Current control drv8302

Hi, I have DRV8302 development board, as5047p sensor, stm32f466re and 5010 motor. Does anybody try to realise current sensing on this board. It has embedded shunts. How can i use current control in SimpleFOC with this setup?

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Thank you for reaching out.

My French is a bit rusty, however, the board looks like a three-shunt low-side current sense. Let me check the schematics because the board has three shunts and the driver only two opamps.
Edit: It seems more like inline not low side.


Hard to tell without the schematics however the board looks like a three-shunt inline sense, and the designer had bypassed the driver’s opamps for current sense, so you may be lucky and can drive the board using inline current sense.

Please check the following link, there are examples.

Let us know how it goes.

I will also let others chip in I could be wrong.

Edit: Looking at the tracks the designer also output the driver’s two opamps current sense however without the real schematics this is a crapshoot because I am not clear which pins are those on the pinout.

Best would be run the board in a velocity mode and check the pins with an oscilloscope. Yes, it’s primitive but hey.

Hey @German_io and @Valentine,

It is an intersting idea to try to use this board as if it has the inline sensors, I dd not try it, but I’d be in to her how good/bad it would be :smiley:

This board has three types of current sensing:

  • 2x low-side opamp integrated in the DRV8302
    • can be used with FOC
    • 5mOhm shunt
    • gain (20/40)
  • 3x low-side opamps on the bord itseld
    • can be used with FOC
    • 5mOhm shunt
    • gain 12.22
  • 3x Back emf opamps + backemf circuit
    • could be used for bemf control or sensorless

At the moment the library does not support the low-side current sensing but we are heavily working on it at the moment and we hope to be able to have it in standard release by the end of summer.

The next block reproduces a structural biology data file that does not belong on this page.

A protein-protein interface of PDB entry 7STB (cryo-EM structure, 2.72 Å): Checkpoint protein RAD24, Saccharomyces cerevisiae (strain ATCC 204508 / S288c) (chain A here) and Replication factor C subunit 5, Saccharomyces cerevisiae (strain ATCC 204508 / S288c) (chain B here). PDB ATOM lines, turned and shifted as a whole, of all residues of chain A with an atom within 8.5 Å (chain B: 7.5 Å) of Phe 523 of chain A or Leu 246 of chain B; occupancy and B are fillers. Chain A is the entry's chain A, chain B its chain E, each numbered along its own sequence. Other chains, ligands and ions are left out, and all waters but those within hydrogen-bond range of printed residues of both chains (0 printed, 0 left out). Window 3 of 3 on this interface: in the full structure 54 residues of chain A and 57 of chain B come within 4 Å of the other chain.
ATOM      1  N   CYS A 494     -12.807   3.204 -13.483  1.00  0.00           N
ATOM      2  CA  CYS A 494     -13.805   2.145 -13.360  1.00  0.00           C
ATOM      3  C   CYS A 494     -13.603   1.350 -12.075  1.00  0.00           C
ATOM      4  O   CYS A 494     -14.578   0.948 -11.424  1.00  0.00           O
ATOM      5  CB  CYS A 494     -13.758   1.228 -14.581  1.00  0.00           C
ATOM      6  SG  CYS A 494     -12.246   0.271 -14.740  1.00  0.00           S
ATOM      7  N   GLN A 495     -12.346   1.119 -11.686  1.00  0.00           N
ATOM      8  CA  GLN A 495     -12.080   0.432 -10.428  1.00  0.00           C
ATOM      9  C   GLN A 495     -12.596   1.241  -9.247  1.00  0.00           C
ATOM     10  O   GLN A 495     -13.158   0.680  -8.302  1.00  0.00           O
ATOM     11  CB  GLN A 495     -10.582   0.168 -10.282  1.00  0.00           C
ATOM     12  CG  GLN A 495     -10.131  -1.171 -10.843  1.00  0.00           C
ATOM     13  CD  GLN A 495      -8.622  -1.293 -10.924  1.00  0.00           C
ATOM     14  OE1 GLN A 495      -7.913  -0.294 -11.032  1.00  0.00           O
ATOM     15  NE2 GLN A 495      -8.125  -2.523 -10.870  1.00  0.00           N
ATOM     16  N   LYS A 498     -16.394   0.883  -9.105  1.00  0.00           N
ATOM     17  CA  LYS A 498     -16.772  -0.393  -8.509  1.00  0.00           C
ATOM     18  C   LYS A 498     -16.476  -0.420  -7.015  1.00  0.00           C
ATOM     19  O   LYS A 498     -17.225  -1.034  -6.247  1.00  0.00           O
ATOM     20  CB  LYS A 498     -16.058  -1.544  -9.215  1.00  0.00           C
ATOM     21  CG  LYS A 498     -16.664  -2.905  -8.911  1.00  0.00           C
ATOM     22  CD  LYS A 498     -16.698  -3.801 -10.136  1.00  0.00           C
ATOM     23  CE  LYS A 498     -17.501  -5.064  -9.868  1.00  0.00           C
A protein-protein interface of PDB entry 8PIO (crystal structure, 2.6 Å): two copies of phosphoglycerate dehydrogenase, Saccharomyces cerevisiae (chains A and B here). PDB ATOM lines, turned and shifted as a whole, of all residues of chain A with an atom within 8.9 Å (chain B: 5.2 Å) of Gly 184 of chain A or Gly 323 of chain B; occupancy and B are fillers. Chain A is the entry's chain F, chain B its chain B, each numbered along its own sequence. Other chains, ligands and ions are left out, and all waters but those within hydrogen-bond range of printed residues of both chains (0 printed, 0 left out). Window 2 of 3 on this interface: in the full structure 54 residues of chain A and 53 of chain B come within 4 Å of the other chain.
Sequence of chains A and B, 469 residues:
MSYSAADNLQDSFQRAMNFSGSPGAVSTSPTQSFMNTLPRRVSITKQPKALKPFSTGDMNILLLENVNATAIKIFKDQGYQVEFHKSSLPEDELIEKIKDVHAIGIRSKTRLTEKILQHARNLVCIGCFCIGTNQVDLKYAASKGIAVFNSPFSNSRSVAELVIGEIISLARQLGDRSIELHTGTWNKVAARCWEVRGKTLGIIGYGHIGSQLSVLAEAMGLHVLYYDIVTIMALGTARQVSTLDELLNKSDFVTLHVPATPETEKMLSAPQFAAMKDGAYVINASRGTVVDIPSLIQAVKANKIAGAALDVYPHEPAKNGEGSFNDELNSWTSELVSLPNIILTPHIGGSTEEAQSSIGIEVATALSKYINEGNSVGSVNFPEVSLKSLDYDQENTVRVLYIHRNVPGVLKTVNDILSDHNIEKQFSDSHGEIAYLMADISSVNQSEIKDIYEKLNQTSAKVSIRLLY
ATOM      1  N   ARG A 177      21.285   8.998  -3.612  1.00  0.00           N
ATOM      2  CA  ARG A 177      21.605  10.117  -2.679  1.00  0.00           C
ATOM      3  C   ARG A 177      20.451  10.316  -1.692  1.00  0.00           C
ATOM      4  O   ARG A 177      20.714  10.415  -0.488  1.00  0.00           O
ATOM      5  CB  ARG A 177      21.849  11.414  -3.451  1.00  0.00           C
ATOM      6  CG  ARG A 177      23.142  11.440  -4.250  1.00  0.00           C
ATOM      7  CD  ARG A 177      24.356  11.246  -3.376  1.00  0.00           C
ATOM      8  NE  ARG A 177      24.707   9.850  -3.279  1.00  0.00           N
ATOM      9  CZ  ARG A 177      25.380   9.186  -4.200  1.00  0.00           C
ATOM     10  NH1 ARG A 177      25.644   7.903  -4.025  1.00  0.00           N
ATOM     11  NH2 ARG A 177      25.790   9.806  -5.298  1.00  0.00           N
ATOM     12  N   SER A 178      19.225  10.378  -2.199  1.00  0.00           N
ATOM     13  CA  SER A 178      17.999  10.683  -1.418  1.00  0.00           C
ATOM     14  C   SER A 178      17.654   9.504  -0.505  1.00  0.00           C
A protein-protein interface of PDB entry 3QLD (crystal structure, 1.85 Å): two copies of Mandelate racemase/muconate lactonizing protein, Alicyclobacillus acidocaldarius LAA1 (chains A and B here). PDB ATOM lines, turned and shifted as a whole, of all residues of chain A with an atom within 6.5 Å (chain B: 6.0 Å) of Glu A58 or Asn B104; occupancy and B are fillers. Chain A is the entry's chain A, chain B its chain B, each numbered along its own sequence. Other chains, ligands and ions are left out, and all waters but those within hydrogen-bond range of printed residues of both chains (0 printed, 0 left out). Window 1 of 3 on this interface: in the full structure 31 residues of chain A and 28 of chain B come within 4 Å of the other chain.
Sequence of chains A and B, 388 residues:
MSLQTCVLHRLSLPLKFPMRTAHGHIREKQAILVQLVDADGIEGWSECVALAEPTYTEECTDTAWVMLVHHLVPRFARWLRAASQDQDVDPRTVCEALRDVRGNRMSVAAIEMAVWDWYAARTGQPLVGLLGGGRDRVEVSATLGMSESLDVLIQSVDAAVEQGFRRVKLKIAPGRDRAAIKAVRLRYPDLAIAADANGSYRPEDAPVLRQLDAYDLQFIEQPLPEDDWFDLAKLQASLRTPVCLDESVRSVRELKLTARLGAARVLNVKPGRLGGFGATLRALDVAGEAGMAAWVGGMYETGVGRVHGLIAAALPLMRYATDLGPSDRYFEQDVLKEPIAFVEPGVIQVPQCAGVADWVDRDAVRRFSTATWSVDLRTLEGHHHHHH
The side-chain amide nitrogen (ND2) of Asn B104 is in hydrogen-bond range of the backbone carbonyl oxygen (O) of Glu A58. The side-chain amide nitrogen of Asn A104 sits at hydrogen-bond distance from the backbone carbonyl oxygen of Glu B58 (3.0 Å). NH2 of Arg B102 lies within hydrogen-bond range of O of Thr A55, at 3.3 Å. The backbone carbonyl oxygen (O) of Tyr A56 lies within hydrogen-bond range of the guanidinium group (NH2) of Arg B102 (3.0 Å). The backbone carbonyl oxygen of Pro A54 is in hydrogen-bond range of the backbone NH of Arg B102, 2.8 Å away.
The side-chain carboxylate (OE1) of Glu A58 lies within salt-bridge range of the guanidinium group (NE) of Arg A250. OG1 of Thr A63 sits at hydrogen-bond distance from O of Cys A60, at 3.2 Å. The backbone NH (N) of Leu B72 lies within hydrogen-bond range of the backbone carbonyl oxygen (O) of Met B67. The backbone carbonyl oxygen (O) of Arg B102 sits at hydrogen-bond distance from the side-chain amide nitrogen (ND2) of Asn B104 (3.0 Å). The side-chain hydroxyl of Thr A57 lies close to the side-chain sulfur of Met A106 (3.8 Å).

However, if you have a esp32 board, and if you are willing to downlaod the dev branch, then you’ll be able to do it. Esp32 has initial support for low side sensing and the baord we’ve tested it with is exactly the aliexpress board in the link.

You can find an example in the examples>hardware_specific_exampels>esp32_current_control_low_side:

The support is still in a very early stage and it is possile tha the api will chnage for the low side current sensing but if you are in to get to do some experimenting this implementation should be enough. :smiley:

Thanks all you for support. Now I built balancing robot and it works in current setup but in the future I need to real current control for real torque control.
Today I haven’t esp32 but it simple to buy (and very cheap). I will test it soon. I’ll let you know the results

Which motor you use for tests ?

And simple question. How pwm fruequency influence to control? Is better fruequency to better performance ?

Nice, you have some video/imeges?

I’ve used a quiet large skateboard motor: N6354 180KV BLDC Amazon

Here is a video:

No not really. There is a trade-off there:

  1. The higher the frequency the more the motor is going to filter it and the more the motor will see only the average value of the pwm and not fluctuations in between 0 - VCC. So in general the higher the pwm frequency the better.
  2. Then there is the noise level, which is a bit equivalent to the no 1. the higher the frequency the less you hear it.
  3. Additionally, it is good the have at least 4-10 pwm periods per control loop (FOC) call. To give the time to the motor to “filter” the pwm signal.
  4. But the faster you switch the faster your mosfets need to be. Very high pwm frequencies introduce a lot of losses because your pwm period approaches the rise time of the mosfet. So you wish to leave the pwm frequency as low as possible, so that your mosfet rise time makes for a tiny portion of the pwm period.
  5. For low-side current sensing, you need to sync the pwm duty cycle and your adc measurement. And since the ADC measurent takes time and you need to ensure that the ADC measures only when all mosfets are off, we need to make sure that the pwm period is long enough so that this is possible. So for current sensing the lower the pwm frequency (the longer the period) the better.

So the rule of thumb is that without low-side current sensing (at least in the simplefoc) we try to have the pwm frequency in the range 20-25kHz.
And with low-side current sense, at least for esp32, I’d not suggest to go above 15kHz (20kHz max), which might result in a slight high-pitched sound. :smiley: